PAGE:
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Chinese Government Changes Tune on Blockchain Technology, Advocates Centralized Model

The Chinese government has had a mercurial history with cryptocurrency and blockchain technology since its very inception, with crackdowns on miners and on the use of cryptocurrencies growing in intensity over the last several years.

Nonetheless, it appears that China is now showing support for the state-sponsored usage of blockchain technology, shunning the decentralized model that many blockchain-powered projects embrace. It is unclear at this stage what new practical usage that Chinese forays into blockchain technology will produce, but this outpouring of support seems bound to generate large amounts of research and development.

Chinese Cryptocurrency Crackdowns

Throughout 2017 and early 2018, the Chinese government took several steps to restrict its citizens’ access to cryptocurrency, as well as the applications of any coins already acquired. In September 2017, China banned the launch of new initial coin offerings (ICOs) in the country, and later that same month, Chinese bitcoin exchanges shut down all trading operations to comply with government investigations into this new space.

By January 2018, state regulators quietly announced a long-term strategy to remove cryptocurrency from the Chinese economy altogether, promising to ban foreign platforms related to cryptocurrency. Considering the substantial proportion of the world’s cryptocurrency mining that takes place in China, such news brought considerable anxiety to these markets at the time.

Newfound Approval for Blockchain Technology

Nevertheless, it seems as if the Chinese government’s animosity toward cryptocurrencies does not extend to the other practical applications of blockchain technology. In late May, Chinese President Xi Jinping publicly praised distributed ledger technology, referring to it in a speech as a “breakthrough” technology with many applications. 

Citing China’s role as a leading developer of scientific technologies, Xi urged the development of blockchain technology in a number of diverse fields. In the subsequent aftermath, the Chinese state television channel CCTV ran an hour-long glowing review of blockchain technology, referring to it as “the second era of the Internet” with a value “10 times that of the Internet.”

This may seem strange to outside observers, given the aggressive stance China has taken toward the popular currency-based applications of blockchain technology, but it is important to note that the show also openly announced a break with the decentralized model of cryptocurrencies. As long as the Chinese government is able to keep new blockchain technologies on a firm leash, it seems as if its approval of these technologies will rise up accordingly. Whether or not centrally controlled applications of blockchains truly represent the technology’s purpose and potential is another question.

Early Chinese State Investment

Even before this new state investment into blockchain technology, China was already a leader in this field’s development. In 2017, Chinese-based companies filed a majority of all patents related to blockchain development in the world. Not only was this an impressive feat of scientific discovery, but it also represented a near-quadrupling of Chinese blockchain patents from 2016 to 2017.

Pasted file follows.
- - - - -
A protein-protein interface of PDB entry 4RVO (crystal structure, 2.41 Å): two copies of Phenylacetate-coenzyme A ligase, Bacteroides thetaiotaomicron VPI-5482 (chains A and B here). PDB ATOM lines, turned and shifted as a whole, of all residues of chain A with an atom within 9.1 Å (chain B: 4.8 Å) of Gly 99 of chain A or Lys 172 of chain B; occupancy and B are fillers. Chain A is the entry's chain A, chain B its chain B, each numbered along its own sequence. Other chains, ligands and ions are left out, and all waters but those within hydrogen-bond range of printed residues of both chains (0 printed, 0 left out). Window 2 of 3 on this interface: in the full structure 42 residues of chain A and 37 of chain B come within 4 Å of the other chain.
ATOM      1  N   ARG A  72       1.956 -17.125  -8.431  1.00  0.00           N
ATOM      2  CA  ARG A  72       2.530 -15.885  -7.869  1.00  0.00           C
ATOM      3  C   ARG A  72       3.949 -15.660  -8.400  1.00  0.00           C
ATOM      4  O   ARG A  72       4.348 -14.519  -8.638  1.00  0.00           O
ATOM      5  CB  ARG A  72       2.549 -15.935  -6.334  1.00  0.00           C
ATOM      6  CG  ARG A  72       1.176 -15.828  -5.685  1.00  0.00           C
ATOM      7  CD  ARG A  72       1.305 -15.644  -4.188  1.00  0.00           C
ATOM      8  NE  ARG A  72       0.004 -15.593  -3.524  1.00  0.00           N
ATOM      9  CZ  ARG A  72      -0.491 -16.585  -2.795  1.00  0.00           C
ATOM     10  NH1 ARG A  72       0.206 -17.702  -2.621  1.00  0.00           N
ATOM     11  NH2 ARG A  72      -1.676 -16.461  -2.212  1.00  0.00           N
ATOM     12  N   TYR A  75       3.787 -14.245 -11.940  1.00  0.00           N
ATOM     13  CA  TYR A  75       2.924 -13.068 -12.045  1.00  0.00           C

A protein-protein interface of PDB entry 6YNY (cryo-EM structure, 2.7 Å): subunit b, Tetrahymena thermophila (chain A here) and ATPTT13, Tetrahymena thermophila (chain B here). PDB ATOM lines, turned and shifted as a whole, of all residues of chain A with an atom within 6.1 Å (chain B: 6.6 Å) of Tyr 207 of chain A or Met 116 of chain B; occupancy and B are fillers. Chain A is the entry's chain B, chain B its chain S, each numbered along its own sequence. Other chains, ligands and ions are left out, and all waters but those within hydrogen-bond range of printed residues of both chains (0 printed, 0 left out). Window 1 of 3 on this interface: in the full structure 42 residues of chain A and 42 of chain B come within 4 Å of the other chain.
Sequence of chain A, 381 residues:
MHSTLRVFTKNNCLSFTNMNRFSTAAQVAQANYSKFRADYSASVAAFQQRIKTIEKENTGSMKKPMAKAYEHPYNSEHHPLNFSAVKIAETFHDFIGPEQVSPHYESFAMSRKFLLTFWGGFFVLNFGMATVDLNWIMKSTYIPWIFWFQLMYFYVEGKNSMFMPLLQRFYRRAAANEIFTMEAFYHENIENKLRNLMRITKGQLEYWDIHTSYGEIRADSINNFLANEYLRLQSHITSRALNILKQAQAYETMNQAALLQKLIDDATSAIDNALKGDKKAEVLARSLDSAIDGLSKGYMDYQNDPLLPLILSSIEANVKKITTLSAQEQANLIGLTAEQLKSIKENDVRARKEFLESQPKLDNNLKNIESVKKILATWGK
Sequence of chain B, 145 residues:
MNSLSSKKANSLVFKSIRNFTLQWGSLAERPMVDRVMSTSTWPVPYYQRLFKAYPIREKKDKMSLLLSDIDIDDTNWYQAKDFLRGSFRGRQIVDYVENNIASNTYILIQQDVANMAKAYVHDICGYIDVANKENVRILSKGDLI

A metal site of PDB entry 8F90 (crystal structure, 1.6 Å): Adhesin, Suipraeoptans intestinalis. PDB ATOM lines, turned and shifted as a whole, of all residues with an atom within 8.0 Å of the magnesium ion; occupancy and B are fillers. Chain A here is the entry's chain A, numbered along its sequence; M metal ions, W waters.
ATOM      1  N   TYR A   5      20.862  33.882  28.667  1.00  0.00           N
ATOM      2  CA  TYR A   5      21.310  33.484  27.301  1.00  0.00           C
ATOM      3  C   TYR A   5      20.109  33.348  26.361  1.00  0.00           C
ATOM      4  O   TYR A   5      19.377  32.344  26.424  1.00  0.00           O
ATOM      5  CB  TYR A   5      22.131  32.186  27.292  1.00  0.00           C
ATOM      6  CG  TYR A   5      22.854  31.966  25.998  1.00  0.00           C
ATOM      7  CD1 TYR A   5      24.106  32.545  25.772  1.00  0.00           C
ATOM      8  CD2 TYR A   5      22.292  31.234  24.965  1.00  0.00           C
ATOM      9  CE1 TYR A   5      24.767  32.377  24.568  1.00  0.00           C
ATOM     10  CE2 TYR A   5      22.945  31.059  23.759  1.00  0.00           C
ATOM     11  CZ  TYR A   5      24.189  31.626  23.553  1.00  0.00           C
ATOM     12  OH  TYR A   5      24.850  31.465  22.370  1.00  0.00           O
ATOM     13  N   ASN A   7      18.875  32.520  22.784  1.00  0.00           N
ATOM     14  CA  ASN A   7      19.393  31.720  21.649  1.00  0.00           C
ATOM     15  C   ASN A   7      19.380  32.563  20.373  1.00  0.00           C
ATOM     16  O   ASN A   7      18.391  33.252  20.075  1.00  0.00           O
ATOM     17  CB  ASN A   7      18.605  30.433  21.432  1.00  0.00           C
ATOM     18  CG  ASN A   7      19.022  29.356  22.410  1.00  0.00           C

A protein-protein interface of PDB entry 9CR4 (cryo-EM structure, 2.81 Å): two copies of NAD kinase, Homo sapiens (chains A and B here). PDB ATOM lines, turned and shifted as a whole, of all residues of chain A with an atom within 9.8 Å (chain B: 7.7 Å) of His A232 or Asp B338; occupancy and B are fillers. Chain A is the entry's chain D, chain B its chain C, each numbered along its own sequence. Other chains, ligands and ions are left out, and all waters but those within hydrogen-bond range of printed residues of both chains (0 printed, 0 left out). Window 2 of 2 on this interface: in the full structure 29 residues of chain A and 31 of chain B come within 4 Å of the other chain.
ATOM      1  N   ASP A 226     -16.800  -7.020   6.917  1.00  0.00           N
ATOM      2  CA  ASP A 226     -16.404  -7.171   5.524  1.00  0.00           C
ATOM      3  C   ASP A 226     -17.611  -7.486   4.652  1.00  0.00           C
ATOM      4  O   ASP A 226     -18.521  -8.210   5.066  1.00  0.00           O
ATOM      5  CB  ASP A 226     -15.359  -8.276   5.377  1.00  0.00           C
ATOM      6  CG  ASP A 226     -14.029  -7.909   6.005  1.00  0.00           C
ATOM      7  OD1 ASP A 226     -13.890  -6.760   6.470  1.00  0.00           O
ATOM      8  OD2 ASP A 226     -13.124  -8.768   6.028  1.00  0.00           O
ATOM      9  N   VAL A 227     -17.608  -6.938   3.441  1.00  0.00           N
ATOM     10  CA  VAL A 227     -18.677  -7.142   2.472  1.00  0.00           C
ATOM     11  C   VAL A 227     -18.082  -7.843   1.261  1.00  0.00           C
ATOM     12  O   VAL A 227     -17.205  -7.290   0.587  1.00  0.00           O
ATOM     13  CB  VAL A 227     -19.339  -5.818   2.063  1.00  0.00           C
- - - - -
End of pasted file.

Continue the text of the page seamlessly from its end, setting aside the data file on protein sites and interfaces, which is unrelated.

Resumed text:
For investors looking at China as a market that’s already expanding at a breakneck pace, it should attract great interest that the Chinese Huobi Group has already pledged an investment of $100 million toward building a public blockchain. This publicly available technology is intended as a platform for the company’s future operations, laying the infrastructure to allow millions of potential customers to access functions that rely on blockchains.

The People’s Bank of China also recently announced a plan to incorporate blockchain technology on a grand scale, using the platform’s ability to verify transactions as a way to replace paper checking systems altogether. If implemented successfully, such an ambitious plan will serve as a valuable case study for similarly broad applications of blockchain technology around the world.

The Future of Chinese Blockchain Research

State-backed support from a nation that already contributes a substantial amount of blockchain technology could become a monumental development in this space, on several levels. On one hand, of course, investors are sure to take notice of the fact that blockchain-related startups in China are already working with budgets in the hundreds of millions of dollars, providing a substantial opportunity to make gains as this market expands. On the other hand, however, projects that do not have direct opportunities for investment still can serve as a valuable proof-of-concept. If China is able to successfully use blockchain technology to place itself on the cutting edge of banking and other digital technologies, other nations and transnational corporations will surely have to follow suit.

Such experiments from China can definitively prove to skeptics that blockchain technology is able to account for projects that would require an immense amount of accounting otherwise. A desire to keep up with China may keep blockchain firms active on a global scale.

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